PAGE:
Parashat Masei begins by detailing the Israelites' travels through the wilderness, beginning with Raamses in Egypt and concluding at the steppes of Moab, some five miles from the Jordan. The next stage of this long journey is to cross the Jordan, into the Promised Land. God commands Israel to expel the inhabitants of Canaan and to destroy their idols and places of worship. Failure to do so will result in dire consequences. Additional instructions address allotment of the land among the tribes; geographical features defining national frontiers are detailed. Both towns and pasturage are to be provided the Levites, who are not otherwise granted a tribal allotment. Forty-eight such towns are to be designated, among them six cities of refuge. These cities provide asylum to Israelites who unintentionally take a life. Once such a manslaughterer enters a city of refuge, he is safe from relatives of his victim, who might otherwise lawfully take the life of their loved one's killer. The perpetrator is given asylum until his lack of malice is established by trial. Should he leave the city of refuge, he is vulnerable to licit vengeance. No monetary compensation is permitted to secure release of the unintentional killer. The "man-slayer" can be released and is no longer liable to lawful vengeance only upon the death of the high priest. This, of course, is a period of unpredictable duration, dramatizing the vagaries of the human condition that led to the accidental killing. In addition to establishing the legal norm of trial and due process, parashat Masei distinguishes between unintended manslaughter and murder, which is established by the intent or malice of the perpetrator. The parashah concludes by revisiting the precedent of the daughters of Zelophehad, through whom Israelite women were granted inheritance rights where their fathers left no male heirs. Clan leaders within the tribe of Manasseh now object that the sisters, as property owners, will diminish their tribal allotment by marrying members of other Israelite tribes. At God's instruction, Moses rules such heiresses must marry only within their own tribe, in order to safeguard the integrity of the tribal allotments within the land of Israel. The five sisters, accordingly, marry first cousins.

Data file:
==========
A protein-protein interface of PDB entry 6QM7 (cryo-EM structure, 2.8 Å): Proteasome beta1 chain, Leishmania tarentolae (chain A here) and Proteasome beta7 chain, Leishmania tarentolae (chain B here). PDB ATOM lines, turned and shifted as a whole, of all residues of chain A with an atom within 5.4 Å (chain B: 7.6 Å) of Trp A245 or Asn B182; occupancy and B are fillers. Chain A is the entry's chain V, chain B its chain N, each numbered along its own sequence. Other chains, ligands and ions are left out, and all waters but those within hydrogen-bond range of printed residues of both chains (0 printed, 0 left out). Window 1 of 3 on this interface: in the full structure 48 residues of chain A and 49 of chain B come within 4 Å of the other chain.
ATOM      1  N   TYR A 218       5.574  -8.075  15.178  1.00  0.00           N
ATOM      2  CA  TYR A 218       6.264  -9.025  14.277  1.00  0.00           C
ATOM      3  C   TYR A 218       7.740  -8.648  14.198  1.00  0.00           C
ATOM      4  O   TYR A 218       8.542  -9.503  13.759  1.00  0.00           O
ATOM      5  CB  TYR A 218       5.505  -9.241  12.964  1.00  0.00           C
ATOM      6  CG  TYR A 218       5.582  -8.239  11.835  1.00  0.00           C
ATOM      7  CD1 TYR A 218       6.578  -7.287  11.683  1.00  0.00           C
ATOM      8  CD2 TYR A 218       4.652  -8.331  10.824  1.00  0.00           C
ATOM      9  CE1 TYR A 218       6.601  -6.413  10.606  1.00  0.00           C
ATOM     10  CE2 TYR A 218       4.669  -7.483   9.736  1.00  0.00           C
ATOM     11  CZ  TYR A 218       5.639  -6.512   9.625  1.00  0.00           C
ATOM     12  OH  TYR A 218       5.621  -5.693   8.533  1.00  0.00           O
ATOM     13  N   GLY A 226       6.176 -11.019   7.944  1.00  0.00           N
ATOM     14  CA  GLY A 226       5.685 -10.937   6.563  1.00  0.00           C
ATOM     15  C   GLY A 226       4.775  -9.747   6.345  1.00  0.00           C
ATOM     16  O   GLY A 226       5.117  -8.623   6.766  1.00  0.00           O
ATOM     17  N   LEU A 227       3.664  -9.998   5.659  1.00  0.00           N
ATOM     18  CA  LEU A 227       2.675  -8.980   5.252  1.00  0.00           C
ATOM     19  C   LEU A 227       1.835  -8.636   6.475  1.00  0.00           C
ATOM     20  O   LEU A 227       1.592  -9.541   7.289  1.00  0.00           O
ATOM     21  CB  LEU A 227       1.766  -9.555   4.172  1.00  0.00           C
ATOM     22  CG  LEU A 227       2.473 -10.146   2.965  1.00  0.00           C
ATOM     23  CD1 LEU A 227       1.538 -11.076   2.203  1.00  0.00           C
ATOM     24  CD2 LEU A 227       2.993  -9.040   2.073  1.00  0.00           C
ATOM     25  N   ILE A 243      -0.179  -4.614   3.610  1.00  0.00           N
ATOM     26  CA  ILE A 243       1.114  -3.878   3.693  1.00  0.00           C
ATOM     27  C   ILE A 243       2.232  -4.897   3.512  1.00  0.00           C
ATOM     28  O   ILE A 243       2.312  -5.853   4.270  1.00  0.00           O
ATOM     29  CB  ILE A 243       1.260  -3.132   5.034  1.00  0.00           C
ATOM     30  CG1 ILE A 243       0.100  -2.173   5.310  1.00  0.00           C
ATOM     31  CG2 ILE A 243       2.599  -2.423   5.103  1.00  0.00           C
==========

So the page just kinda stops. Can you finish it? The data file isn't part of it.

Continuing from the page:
Theme #1: "Shall we not revenge?"
"Moses spoke to the people, saying, 'Let men be picked out from among you for a campaign, and let them fall upon Midian to wreak the Lord's vengeance on Midian.'" (Numbers 31:3 – Matot)
"Any battle waged in the cause of Judaism must be entirely 'in the name of heaven,' devoid of thoughts of personal gain or honor. There is some evil inherent in any fight, but when that fight is motivated by pure and honest intentions, for the sake of the honor of heaven, there is no harm in that. However, if the motives behind the fight are not sincere, it can do no good but only harm." (Rabbi Alexander Zusia Friedman, Avnei Ezel)